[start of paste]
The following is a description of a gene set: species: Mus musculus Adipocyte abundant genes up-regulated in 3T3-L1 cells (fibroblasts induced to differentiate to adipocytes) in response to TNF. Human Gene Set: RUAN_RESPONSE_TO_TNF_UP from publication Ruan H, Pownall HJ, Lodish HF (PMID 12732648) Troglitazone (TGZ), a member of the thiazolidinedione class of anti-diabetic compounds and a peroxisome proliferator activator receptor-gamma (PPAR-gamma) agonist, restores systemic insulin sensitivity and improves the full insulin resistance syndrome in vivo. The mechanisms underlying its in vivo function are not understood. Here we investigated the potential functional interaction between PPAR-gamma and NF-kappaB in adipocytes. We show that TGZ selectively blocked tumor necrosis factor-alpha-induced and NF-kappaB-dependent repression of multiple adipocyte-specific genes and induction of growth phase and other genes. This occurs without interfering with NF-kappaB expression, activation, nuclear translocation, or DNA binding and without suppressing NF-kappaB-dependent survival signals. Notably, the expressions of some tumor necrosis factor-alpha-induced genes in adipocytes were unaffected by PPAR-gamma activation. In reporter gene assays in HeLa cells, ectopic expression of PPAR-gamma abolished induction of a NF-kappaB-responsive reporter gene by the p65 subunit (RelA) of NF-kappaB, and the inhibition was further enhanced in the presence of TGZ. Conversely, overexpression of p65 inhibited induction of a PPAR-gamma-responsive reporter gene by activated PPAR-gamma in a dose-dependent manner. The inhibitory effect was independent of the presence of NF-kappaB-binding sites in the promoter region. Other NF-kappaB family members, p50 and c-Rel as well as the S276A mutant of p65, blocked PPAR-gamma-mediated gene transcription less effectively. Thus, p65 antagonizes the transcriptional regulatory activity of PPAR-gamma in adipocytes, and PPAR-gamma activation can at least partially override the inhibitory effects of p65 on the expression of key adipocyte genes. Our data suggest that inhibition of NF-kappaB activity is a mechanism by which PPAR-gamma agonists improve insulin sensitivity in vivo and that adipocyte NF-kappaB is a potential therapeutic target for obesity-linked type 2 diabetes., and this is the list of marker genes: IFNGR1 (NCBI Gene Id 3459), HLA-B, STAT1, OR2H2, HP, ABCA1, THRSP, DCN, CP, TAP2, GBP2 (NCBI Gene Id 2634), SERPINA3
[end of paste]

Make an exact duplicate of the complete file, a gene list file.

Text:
The following is a description of a gene set: species: Mus musculus Adipocyte abundant genes up-regulated in 3T3-L1 cells (fibroblasts induced to differentiate to adipocytes) in response to TNF. Human Gene Set: RUAN_RESPONSE_TO_TNF_UP from publication Ruan H, Pownall HJ, Lodish HF (PMID 12732648) Troglitazone (TGZ), a member of the thiazolidinedione class of anti-diabetic compounds and a peroxisome proliferator activator receptor-gamma (PPAR-gamma) agonist, restores systemic insulin sensitivity and improves the full insulin resistance syndrome in vivo. The mechanisms underlying its in vivo function are not understood. Here we investigated the potential functional interaction between PPAR-gamma and NF-kappaB in adipocytes. We show that TGZ selectively blocked tumor necrosis factor-alpha-induced and NF-kappaB-dependent repression of multiple adipocyte-specific genes and induction of growth phase and other genes. This occurs without interfering with NF-kappaB expression, activation, nuclear translocation, or DNA binding and without suppressing NF-kappaB-dependent survival signals. Notably, the expressions of some tumor necrosis factor-alpha-induced genes in adipocytes were unaffected by PPAR-gamma activation. In reporter gene assays in HeLa cells, ectopic expression of PPAR-gamma abolished induction of a NF-kappaB-responsive reporter gene by the p65 subunit (RelA) of NF-kappaB, and the inhibition was further enhanced in the presence of TGZ. Conversely, overexpression of p65 inhibited induction of a PPAR-gamma-responsive reporter gene by activated PPAR-gamma in a dose-dependent manner. The inhibitory effect was independent of the presence of NF-kappaB-binding sites in the promoter region. Other NF-kappaB family members, p50 and c-Rel as well as the S276A mutant of p65, blocked PPAR-gamma-mediated gene transcription less effectively. Thus, p65 antagonizes the transcriptional regulatory activity of PPAR-gamma in adipocytes, and PPAR-gamma activation can at least partially override the inhibitory effects of p65 on the expression of key adipocyte genes. Our data suggest that inhibition of NF-kappaB activity is a mechanism by which PPAR-gamma agonists improve insulin sensitivity in vivo and that adipocyte NF-kappaB is a potential therapeutic target for obesity-linked type 2 diabetes., and this is the list of marker genes: IFNGR1 (NCBI Gene Id 3459), HLA-B, STAT1, OR2H2, HP, ABCA1, THRSP, DCN, CP, TAP2, GBP2 (NCBI Gene Id 2634), SERPINA3